Bayo Ojikutu is reading at the Gage Gallery on February 2 at 5:00 pm as part of the Spring Reading Series. Mr. Ojikutu joins Roosevelt University, teaching a novel writing workshop in Roosevelt’s MFA program this spring, and we’re very excited about welcoming him to campus. Here are a few facts to get to know him a bit better before Monday’s reading…
Five Facts for your Friday about Bayo Ojikutu:
- Ojikutu’s debut novel 47th Street Black was released in 2003 and won both the Washington Fiction Prize and the Great American Book award. His short fiction has appeared nationwide in various places, including the anthology Chicago Noir and Shadow Show, an anthology celebrating Ray Bradbury’s work.
- Although he finds he is the most productive writing in an office, he says the subway throughout the city provides great inspiration for writing. “Stay on these trains in this city, end-to-end, north-to-west, south-to-east, ride with eyes open, there and back again, and you will see things for what they are. Blinking and shining and flinching and blue and bruised and blitzed and sagging and brilliant and swinging low and ever bombastic.”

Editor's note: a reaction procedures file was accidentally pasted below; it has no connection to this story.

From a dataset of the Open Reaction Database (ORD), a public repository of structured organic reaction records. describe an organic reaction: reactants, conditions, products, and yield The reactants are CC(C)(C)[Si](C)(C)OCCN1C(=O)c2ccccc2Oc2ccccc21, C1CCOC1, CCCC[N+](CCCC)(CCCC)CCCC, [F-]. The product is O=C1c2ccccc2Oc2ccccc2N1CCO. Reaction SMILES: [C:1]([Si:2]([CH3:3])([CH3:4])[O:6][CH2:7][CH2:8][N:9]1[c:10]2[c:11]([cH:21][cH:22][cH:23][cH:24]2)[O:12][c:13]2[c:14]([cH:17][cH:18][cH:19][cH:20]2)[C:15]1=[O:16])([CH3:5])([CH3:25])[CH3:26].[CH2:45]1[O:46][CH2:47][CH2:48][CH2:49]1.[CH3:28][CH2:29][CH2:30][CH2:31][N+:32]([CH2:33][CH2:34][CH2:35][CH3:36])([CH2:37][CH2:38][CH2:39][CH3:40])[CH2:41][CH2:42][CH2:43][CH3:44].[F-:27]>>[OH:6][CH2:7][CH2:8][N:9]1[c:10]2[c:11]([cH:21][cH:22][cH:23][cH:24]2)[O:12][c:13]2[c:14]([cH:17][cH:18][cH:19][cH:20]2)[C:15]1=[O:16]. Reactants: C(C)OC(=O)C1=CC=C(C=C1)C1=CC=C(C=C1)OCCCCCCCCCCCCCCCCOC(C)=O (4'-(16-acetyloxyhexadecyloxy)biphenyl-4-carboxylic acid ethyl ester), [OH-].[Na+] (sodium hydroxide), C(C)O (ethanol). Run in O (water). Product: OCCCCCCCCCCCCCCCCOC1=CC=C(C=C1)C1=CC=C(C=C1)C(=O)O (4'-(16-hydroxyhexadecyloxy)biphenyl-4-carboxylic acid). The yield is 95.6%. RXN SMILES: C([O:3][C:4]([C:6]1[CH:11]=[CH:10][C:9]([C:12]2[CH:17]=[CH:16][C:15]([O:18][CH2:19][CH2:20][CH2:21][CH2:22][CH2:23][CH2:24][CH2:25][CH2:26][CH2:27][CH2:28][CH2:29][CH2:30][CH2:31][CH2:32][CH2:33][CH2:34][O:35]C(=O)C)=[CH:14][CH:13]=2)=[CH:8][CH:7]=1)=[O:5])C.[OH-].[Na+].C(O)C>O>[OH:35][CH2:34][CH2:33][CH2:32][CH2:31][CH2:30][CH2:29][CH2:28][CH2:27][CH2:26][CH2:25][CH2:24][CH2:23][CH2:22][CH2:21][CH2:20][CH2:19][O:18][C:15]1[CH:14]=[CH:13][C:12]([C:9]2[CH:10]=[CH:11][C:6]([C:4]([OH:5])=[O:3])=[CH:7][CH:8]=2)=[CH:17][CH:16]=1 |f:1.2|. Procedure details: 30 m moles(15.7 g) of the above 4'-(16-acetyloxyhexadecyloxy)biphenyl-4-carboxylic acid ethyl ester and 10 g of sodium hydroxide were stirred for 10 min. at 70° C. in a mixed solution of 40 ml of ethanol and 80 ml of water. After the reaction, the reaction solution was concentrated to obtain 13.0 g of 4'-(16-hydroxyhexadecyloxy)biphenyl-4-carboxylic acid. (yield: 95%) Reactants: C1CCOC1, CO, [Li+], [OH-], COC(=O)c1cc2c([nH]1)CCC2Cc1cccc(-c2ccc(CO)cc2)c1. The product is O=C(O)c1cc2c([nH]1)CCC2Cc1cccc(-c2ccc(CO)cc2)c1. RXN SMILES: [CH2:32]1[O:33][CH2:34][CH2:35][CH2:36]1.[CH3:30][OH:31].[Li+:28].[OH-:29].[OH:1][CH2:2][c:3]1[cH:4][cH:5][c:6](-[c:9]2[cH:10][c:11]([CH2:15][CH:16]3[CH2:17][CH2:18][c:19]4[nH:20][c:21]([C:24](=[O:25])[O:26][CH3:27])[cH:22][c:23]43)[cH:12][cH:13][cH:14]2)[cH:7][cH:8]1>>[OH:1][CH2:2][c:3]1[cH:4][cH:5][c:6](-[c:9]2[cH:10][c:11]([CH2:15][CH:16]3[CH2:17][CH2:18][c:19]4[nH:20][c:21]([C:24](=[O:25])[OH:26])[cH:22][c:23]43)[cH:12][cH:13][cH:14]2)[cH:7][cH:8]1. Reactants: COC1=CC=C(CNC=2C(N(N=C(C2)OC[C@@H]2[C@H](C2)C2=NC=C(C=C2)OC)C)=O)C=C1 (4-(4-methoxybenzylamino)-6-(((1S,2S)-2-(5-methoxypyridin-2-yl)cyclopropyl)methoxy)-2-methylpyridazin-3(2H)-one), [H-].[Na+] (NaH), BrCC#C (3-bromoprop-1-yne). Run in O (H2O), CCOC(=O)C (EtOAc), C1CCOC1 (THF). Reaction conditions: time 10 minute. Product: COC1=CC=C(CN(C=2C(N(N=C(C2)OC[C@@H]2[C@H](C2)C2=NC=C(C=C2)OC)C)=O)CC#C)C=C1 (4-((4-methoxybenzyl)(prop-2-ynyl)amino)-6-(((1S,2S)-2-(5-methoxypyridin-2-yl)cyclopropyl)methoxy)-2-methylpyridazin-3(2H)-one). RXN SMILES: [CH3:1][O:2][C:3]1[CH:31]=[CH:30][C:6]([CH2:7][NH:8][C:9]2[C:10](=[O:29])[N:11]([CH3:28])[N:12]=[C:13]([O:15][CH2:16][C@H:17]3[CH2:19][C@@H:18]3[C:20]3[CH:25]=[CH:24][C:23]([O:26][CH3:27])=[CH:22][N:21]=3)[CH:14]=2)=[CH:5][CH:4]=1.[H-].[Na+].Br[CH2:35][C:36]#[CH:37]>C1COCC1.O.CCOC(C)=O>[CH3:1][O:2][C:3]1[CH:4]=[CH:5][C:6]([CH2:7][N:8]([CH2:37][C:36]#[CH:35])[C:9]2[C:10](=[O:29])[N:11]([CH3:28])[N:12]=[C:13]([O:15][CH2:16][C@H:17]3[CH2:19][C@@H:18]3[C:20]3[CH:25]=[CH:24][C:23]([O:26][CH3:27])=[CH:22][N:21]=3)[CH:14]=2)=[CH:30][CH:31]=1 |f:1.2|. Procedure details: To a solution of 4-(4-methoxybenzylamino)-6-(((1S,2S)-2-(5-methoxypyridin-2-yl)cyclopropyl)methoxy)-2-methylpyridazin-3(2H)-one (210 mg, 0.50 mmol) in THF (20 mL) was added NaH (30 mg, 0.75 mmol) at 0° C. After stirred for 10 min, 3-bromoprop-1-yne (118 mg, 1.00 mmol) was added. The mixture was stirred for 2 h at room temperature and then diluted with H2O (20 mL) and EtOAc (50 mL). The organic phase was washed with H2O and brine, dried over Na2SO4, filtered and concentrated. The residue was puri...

- Ojikutu is Chicago born and raised, and sets both of his novels in the Southside neighborhood. Free Burning is based in the neighborhood Four Corners, “People like to think of places like Four Corners as hell, it isn’t hell. It’s part of our real world.”
- The work of Steven Spielberg and George Lucas are cited as some early inspiration for his work. He also says that maybe inappropriately, his parents would take him to see Richard Pryor’s films and comedy, and they had a great deal of influence as he grew up. “Maybe they plugged our ears … during certain segments, but that was my exposure to the aesthetically illicit. Pryor was huge for me in terms of gaining confidence in a distinctive voice.”
- He has taught at the University of Chicago and DePaul University, and finds that teaching effects his interaction with his everyday reading and writing. “I find it difficult to read anything these days without scribbling in the margins and engaging some back and forth with the writer in my mind, as if they are among my workshop students. ‘Salman, be respectful of your colleagues here in the circle, man.’ ‘You too, Zadie, and stay in your seat back there, Jonathan. I can see you, you know?’ Just joking. I’d never speak to my students like that.”
Bonus Fact: If he had to choose another profession, he would be a big band leader, “Playing swing tunes so hard folks had no choice but to keep dancing, even after the ditties started to bop.”
Be sure to stop by the Gage Gallery this Monday, February 2 at 5 pm for the reading, refreshments being served at 4:30 pm.
Facts compiled from:
Cassandra Morrison is a MFA Candidate in Creative Writing at Roosevelt University and serves as a reader/editor for issue 42 of Oyez Review.